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Geneva Fire Department to be reorganized

GENEVA – The Geneva Fire Department will undergo a reorganization once one of its two deputy chiefs retires in November, officials said.

Aldermen acting as the committee of the whole this week approved creating two more positions of battalion chief to assist with supervision and administrative functions. One position already had been created in 2005, but it was never staffed, officials said.

Each battalion chief position would be filled by current fire lieutenants, one for each 24-hour shift.

The deputy chief for fire prevention would be eliminated and replaced by the position of fire marshal to plan, organize and manage the fire prevention division, officials said.

Three firefighter positions then would become vacant, filled only once it’s financially possible, officials said.

The reorganization would cost $60,000 for the current fiscal year, City Administrator Mary McKittrick said. 

“We’re actually adding two new positions … [because] one of those positions we already had – we just had it vacant for several years because of budget cuts,” McKittrick said. “Adding two new people is what it would entail eventually, if the budget allows.”

In future years, the extra cost of the increase in staff would be $265,000 annually, officials said.

The battalion chiefs’ salaries will range from $84,457 to $120,214, and the fire marshal’s salary will range from $78,283 to $111,461. Their actual salaries will depend upon their current salary. Officials will follow the rules for promotion set out in the Personnel Policy Manual, Assistant City Administrator Stephanie Dawkins wrote in an email.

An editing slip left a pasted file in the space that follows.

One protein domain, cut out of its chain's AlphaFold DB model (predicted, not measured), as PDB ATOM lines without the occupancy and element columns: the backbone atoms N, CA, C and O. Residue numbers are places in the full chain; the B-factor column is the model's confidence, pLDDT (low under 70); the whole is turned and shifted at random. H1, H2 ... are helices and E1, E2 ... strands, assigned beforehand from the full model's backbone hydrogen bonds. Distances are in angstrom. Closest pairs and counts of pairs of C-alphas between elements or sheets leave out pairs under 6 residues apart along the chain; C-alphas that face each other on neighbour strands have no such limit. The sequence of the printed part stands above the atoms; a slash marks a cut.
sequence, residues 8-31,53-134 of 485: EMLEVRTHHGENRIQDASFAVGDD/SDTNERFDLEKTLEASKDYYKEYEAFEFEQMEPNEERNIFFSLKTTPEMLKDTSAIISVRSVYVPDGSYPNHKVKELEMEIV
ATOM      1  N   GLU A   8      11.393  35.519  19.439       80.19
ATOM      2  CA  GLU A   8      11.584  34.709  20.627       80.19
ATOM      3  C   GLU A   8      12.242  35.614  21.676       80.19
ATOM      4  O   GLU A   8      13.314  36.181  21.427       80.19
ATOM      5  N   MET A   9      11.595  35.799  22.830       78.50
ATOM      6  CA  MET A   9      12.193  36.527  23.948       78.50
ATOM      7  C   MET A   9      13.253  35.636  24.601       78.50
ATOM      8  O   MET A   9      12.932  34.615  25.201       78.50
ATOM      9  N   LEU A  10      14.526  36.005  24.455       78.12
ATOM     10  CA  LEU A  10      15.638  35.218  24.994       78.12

The battalion chiefs will be selected through a promotional process by the Board of Police and Fire Commissioners, with any current lieutenant eligible to compete, Dawkins said.  

Officials anticipate that firefighter Phil Affrunti will move into the fire marshal position, Dawkins said.

Deputy Chief Jerry Koster is expected to retire in November, so none of the changes will occur until after that, Dawkins said.

Third Ward Alderman Dean Kilburg asked what Fire Chief Steve Olson does during his shift.

“You can understand a battalion chief is for those shifts when the chief is not present,” Kilburg said. “What does the chief do during his shift? In other words, if you’re there during the day –  and this was a question I was asked and I couldn’t answer it – you already have an administrator in charge at the station.”

Olson said the department has three people working 40 hours.

“Currently what happens is – and has happened the last 25 to 30 years – if there is a call … whatever we are doing at our desk or whatever we are doing, we drop it and respond to it,” Olson said. 

“So now the work we’re supposed to get done on a daily basis is delayed,” Olson said. “When this happens repeatedly throughout the day, it’s very choppy, very inefficient and it’s become much more of an issue as we become a busier agency.”

Olson said battalion chiefs would be in charge of day-to-day operations, allowing him to complete his workload.

Olson said he would still be on call when a battalion chief has scheduled time off or is ill.

Part of the impetus for the reorganization was a recommendation to evaluate hiring a battalion chief to assist with supervision and administrative functions, which was made during a site accreditation visit in 2006, officials said. 

And during the Vorhees and Associates staffing analysis in 2012, consultants also recommended funding a battalion chief.

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